In the pro audio world active loudspeakers are the norm and not the exception. In the audiophile world the inverse is true. That’s slowly changing. With lower box count, fewer cables, digital crossovers and amplifiers tuned exactly to the speaker drivers, active loudspeakers make a good deal of sense. And not just at the entry-level.
At last year’s Munich’s HighEnd Show we saw a number of manufacturers move (some of) their lines in an active direction but few demos were more impressive than Dynaudio’s new XD series – active loudspeaker models with digital inputs but made for bigger budgets.
At CES 2016, I skipped out on their higher-end active solutions and made a bee-line for the Danish company’s new Xeo 2 standmount. US$1599/pair nets you a pair of digitally-enabled, multi-zone wireless, remote-controllable active loudspeakers. The 14cm mid/bass driver – which sits in an extra-rigid moulded composite frame – and the 27mm soft dome tweeter are made in-house in Denmark. Dynaudio’s claim that the Xeo 2 are flat down to 40Hz caused me a double-take.
Causing additional say-what-now was our room host’s music selection. Over 15 minutes, Dynaudio USA’s Mike Mannousellis (“Man-oo-sell-is”) punched in Ride’s “Leave Them All Behind”, Spiritualized’s “Do It All Over Again”, and Joy Division’s “She’s Lost Control”. With Audiostream’s Michael Lavorgna adding talk of The Birthday Party to the mix, I forgot, for a few moments at least, that I was at an audio show. Mannousellis loves 90s indie. Where his and my opinion’s diverge is on the The Verve’s Urban Hymns. He thinks it still holds up. I do not. Two words: “Lucky Man” (ugh).
Only from getting fingers-on with the touch sensitive controls atop the left speaker did I notice the Xeo 2’s slightly narrower side-profile and rubbery finish: the cabinet is made from a moulded composite that’s complemented by an extruded aluminium front baffle.
The Xeo 2 can be bowel-fed via Toslink – in their Venetian Hotel suite Dynaudio USA were using an AURALiC Aries Mini – and analogue sources come into play via the Xeo 2’s 3.5mm and twin RCA inputs that instantly digitise the incoming signal. Over the air streaming can be dealt via Bluetooth, Dynaudio’s Xeo hub or their DLNA-enabled Connect (both available separately).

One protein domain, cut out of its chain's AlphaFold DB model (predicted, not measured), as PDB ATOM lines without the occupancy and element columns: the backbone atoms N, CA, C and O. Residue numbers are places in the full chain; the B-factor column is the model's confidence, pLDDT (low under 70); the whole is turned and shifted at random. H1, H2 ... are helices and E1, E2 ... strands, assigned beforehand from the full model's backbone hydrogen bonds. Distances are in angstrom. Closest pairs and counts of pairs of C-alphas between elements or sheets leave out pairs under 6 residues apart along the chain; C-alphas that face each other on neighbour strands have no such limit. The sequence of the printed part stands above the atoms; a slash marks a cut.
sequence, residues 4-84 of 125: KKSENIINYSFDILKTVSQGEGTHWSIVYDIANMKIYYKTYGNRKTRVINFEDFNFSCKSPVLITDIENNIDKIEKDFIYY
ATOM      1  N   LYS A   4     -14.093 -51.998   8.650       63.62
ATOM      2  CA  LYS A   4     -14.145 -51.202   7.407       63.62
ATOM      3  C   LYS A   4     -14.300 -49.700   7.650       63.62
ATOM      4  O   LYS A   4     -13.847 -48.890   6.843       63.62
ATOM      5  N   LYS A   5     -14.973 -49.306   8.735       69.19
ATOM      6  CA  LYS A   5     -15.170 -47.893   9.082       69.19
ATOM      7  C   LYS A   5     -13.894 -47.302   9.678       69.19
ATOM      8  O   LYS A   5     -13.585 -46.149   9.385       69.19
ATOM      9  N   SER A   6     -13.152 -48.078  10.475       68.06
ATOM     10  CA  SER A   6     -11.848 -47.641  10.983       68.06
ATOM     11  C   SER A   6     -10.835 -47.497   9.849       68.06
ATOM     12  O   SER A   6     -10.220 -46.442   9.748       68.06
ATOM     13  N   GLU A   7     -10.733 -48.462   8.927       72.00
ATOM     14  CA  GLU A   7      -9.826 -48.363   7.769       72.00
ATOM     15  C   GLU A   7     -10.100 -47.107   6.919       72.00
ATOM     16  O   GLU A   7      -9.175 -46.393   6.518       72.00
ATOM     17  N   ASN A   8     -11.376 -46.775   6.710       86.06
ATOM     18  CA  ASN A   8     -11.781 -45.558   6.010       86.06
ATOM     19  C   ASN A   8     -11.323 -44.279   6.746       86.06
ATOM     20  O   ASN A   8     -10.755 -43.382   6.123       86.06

Each driver sees 65 watts of pulse-width modulated drive, something that Dynaudio have branded ‘Pure Path Amplification’ for which the signal remains in the digital domain until the last possible moment. With amplifiers in each box, both left and right loudspeakers require wall socket connection but they talk to each other over a closed A-to-B wireless connection. You can’t do that with a passive loudspeaker.
Further DSP utilisation comes from the Xeo 2’s three-position proximity switch that tweaks the speaker’s output according to its placement: in a corner, close to a side wall or out in open space. A bespoke desk stand will be available shortly for US$250/pair.
However, the real kicker for this commentator are the colours, none of which are yet in production but might be soon. Dynaudio are in the process of market testing finishes that’ll move the Xeo 2 beyond black or white versions. Like Michael Lavorgna, my vote goes to the vibrant red but I’ve got mates who might dig the yellow or teal or even a custom print.
A break from the norm, colour piques the customer’s interest, draws him/her closer, leaving the speaker’s audible performance to close the deal. That’s as true for the high end as it is for the entry-level. Down in the more wallet-friendly sector, Dynaudio’s Xeo 2 have the potential to help normalise active speakers in the audiophile world but also bring better sound to a wider audience, especially to those who stay away because the majority of audio hardware manufacturers remain committed to wood veneers or high gloss black. Bravo!
Further information: Dynaudio